According to the 90-page decision issued Wednesday, Microsoft has 120 days to release specifications for the protocols used by the Windows server to deliver file and print services and "user administration services," including the Windows Domain Controller services, Active Directory services and Group Policy services to the Windows client. Brad Smith, Microsoft's chief legal counsel, said during a press conference Wednesday that for "common sense" reasons, the European Commission is not forcing Microsoft to divulge its intellectual property to competitors at no cost.

The Redmond, Wash., software giant pointed out that Sun Microsystems, the most significant competitor involved in the European case, has access to its server protocols following a major settlement the pair arrived at last April. Microsoft also claimed that Novell, another major competitor involved in the European case, did not require Microsoft to license server protocols more liberally as part of a settlement those two companies reached last month. Smith acknowledged that Microsoft plans to impose royalties, even though it would impact backers of free software, which adhere to the GPL.

As ISVs and developers wait to view terms and conditions for the server protocols, others in the channel are assessing how to prepare for the new Windows offering through distribution.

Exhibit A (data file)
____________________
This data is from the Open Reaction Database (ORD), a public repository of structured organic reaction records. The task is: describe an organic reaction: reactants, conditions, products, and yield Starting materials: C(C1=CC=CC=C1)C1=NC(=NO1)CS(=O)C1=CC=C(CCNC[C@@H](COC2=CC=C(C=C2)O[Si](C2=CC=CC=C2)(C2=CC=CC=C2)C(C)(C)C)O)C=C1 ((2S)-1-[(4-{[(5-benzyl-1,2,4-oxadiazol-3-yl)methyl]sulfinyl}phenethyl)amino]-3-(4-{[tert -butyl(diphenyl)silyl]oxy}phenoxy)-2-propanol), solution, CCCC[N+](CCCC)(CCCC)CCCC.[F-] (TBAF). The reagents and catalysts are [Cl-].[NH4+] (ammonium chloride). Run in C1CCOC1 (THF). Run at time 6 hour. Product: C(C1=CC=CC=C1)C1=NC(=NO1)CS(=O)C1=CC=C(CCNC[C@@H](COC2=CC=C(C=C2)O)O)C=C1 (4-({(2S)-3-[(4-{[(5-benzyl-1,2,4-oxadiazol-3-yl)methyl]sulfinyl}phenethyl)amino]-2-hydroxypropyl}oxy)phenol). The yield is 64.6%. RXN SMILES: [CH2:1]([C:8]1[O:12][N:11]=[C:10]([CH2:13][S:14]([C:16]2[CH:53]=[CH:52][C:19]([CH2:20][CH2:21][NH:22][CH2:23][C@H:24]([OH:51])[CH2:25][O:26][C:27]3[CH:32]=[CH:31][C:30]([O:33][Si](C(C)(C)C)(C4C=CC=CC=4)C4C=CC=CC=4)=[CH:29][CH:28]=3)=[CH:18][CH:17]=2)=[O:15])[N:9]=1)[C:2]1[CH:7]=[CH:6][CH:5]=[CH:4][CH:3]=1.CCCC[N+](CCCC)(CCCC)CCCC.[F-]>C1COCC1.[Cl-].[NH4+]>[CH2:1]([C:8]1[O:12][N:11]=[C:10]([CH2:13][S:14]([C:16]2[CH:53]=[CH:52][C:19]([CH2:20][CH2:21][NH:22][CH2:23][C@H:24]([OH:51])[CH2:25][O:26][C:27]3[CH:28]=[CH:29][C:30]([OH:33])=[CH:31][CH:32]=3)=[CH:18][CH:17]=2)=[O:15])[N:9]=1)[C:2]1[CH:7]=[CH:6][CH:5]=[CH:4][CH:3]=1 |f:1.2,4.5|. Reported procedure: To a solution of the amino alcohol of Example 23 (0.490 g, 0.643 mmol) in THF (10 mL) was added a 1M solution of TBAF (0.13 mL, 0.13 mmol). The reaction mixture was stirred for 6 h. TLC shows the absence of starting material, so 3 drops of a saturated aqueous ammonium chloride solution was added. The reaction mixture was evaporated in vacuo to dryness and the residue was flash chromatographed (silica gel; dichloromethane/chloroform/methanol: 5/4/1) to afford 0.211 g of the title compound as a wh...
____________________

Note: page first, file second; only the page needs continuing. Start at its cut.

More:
Softchoice, a Microsoft large account reseller and partner in Toronto, said the decision will have little impact on PC-Ware, its European partner that serves North American customers across the pond.

"It doesn't mean much," said Nick Foster, vice president of marketing at Softchoice. "It's just another SKU and that might add more complexity into licensing agreements, but how many businesses use [the Windows] Media Player anyway?"

Wall Street firms took the order in stride. Charles Di Bona, a financial analyst for Sanford Bernstein, noted that many of the communications protocols have been released as part of the U.S. antitrust settlement, and that any new protocols would have little impact on competition.

"While the headline value of the court's ruling may have a slight negative effect on Microsoft's stock, we believe that the practical implications of the ruling are minimal," wrote Di Bona in a report issued today. "The two versions [of Windows] will in fact be priced the same, eliminating any top-line impact. Any incremental disclosures [of new server communication protocols] must be assessed on a case-by-case basis, but we suspect the true competitive impacts will be modest."